Today's running order
All timings subject to change
As part of BBC Radio 4’s Inside Science antibiotics special, the team have swabbed areas of the BBC building and sent the samples to UCL to see whether they fight MRSA and other drug-resistant microbes – including Nick and Sarah’s microphones. Adam Rutherford, presenter of Radio 4’s Inside Science joins us on the programme.
A senior Conservative MP, Sarah Wollaston, has revealed that she is no longer supporting the Leave campaign and will instead vote to stay in the EU. Dr Wollaston, chairman of the health select committee, said Vote Leave's claim that Brexit would free up £350m a week for the NHS "simply isn't true". She joins us on the programme.
If you have a diesel car you could find your car tax is about to go up. The Transport Secretary Patrick McLoughlin said it had been a mistake for the former Labour chancellor Gordon Brown to cut taxes on diesel and that the chancellor would need to look at it in the future. BBC reporter Zoe Conway reports.
The Environmental Audit Committee says the government is failing to protect communities at risk of flooding. Their report warns that a reactive approach to funding for flood defence exposes the government's lack of long-term strategic planning to manage flood risk. Nicola Eades is coordinator of the Tadcaster Emergency Action Group and Practice Manager at Bridge Street Dental Surgery and Mary Creagh is Labour MP and chair of the Environmental Audit Committee.
A hospital has been condemned by health inspectors for putting patients at "unacceptable risk" in its overcrowded A&E department. Professor Ted Baker is deputy chief inspector of hospitals at the Care Quality Commission and Tim Powell is interim chief executive for Portsmouth Hospitals NHS Trust.
A man who has spent nearly 9 years in prison in the US for four murders that he did not commit has finally been released. Davontae Sanford, who is blind in one eye, was fourteen when he confessed to the 2007 killings at a drug house in Detroit. Sarah Montague spoke to his mother.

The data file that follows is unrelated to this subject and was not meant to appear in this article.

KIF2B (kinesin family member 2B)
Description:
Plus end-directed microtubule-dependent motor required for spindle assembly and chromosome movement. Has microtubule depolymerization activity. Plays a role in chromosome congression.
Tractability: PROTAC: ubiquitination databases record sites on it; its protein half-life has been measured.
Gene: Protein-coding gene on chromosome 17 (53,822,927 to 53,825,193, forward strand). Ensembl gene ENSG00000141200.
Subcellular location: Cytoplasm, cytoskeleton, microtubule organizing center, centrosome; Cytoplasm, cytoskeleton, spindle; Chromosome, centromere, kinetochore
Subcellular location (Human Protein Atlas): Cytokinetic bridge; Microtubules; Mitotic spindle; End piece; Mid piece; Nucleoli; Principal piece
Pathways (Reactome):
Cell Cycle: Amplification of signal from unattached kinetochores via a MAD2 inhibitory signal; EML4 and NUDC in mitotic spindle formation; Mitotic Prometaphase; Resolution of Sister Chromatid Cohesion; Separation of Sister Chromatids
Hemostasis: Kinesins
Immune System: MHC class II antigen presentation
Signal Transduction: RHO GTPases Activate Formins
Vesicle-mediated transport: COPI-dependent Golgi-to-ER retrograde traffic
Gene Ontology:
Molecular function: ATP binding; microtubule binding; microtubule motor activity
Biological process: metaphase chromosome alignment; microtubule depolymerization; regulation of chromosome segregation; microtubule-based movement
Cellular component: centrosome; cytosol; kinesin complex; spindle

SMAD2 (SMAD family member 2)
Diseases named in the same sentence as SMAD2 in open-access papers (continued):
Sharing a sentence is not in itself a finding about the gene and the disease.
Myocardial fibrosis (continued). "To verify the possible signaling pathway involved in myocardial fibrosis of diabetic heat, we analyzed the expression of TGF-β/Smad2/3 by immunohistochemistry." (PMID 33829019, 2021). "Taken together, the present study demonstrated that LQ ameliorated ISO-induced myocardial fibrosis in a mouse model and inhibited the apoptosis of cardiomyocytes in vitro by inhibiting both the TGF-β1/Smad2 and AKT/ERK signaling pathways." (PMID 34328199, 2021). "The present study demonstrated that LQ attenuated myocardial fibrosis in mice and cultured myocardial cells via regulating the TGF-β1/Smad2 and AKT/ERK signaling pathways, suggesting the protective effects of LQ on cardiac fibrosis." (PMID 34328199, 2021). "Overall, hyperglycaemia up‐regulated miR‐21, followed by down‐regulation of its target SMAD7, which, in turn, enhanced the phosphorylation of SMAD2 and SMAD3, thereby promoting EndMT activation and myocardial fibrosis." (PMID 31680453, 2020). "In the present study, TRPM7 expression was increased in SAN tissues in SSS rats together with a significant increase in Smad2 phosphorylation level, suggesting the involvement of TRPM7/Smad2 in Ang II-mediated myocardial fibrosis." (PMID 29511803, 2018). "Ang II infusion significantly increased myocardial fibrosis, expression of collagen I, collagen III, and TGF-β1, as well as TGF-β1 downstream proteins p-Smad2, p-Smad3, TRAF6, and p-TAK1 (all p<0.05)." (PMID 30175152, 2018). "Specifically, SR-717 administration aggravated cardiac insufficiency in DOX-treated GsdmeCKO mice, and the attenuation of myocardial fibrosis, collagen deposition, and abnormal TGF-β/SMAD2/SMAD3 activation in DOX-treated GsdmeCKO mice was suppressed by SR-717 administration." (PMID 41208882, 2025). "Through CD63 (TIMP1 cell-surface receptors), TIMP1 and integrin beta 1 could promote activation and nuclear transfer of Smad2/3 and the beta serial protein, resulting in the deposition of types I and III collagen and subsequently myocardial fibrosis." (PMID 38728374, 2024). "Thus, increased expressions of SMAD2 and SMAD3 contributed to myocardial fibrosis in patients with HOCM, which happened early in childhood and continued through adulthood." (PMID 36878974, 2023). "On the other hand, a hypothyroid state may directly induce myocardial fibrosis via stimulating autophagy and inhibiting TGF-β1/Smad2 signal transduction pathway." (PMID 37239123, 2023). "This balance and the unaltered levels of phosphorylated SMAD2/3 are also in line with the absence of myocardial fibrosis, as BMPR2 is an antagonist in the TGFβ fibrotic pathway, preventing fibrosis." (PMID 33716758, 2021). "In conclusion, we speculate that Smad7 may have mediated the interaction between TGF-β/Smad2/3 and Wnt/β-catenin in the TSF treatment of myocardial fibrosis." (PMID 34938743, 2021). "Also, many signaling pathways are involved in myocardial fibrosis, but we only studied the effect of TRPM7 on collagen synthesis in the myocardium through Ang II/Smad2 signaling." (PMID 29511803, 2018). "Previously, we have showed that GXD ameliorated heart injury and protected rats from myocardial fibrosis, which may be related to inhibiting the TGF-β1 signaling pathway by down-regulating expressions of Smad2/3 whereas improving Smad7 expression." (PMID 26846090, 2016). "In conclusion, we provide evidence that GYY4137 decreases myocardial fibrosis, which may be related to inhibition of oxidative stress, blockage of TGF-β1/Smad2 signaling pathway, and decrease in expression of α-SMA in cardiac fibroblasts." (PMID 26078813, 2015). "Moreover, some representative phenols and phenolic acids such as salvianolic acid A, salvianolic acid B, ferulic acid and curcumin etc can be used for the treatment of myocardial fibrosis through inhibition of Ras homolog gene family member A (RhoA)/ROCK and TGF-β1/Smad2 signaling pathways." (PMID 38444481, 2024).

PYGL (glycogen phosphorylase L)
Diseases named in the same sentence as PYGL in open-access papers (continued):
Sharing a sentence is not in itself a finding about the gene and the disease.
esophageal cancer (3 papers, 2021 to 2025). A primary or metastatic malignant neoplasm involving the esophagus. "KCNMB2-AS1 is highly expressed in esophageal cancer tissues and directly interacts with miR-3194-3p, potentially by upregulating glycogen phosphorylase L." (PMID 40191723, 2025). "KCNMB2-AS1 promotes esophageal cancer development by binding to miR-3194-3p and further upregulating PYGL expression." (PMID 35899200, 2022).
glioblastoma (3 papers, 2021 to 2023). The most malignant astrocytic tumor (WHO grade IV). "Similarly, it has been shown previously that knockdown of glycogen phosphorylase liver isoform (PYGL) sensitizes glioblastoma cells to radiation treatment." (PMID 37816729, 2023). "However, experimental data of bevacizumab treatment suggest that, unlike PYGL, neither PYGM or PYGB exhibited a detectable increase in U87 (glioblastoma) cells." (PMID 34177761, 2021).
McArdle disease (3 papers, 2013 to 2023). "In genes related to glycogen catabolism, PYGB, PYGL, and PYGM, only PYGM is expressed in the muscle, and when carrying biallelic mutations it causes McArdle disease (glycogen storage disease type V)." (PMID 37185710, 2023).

Today is a special "Question Day" across BBC News. We asked you, our listeners, to send in your questions on the EU referendum for us to put to the BBC's finest minds on Europe, politics, business, economics and home affairs. The BBC’s editors join us on the programme.
In explosive testimony about the failure of BHS at the Business Select Committee, the firm's former chief executive has accused its former owner, Dominic Chappell, of threatening to kill him. Should unlisted companies have to face regulation in the same way as listed ones? Oliver Parry is head of Corporate Governance at the Institute of Directors.
The referendum could face a legal challenge after the deadline for voter registration was extended. The insurance millionaire and funder of the Leave EU campaign Arron Banks is considering launching a judicial review. A Britain Stronger in Europe source said Mr Banks was entitled to spend his money as he wished. The BBC’s political correspondent Ross Hawkins joins us.
A man who claims to be attracted to young men and adolescent boys in Belgium is trying to end his life through euthanasia. BBC reporter Jonathan Blake spoke to the man.
The lawyer of an 11-year-old disabled child who was severely restrained was particularly critical of the police’s use of a spit hood. Bernard Allen, former head teacher who specialised in challenging behaviour, joins us on the programme.
How do you explain the refugee crisis to your children? In the past few years, several authors in Germany have attempted to answer to this question by writing books about integration, conflict and being a refugee. Kirsten Boie, one of Germany's best-known authors of modern children's books, joins us on the programme.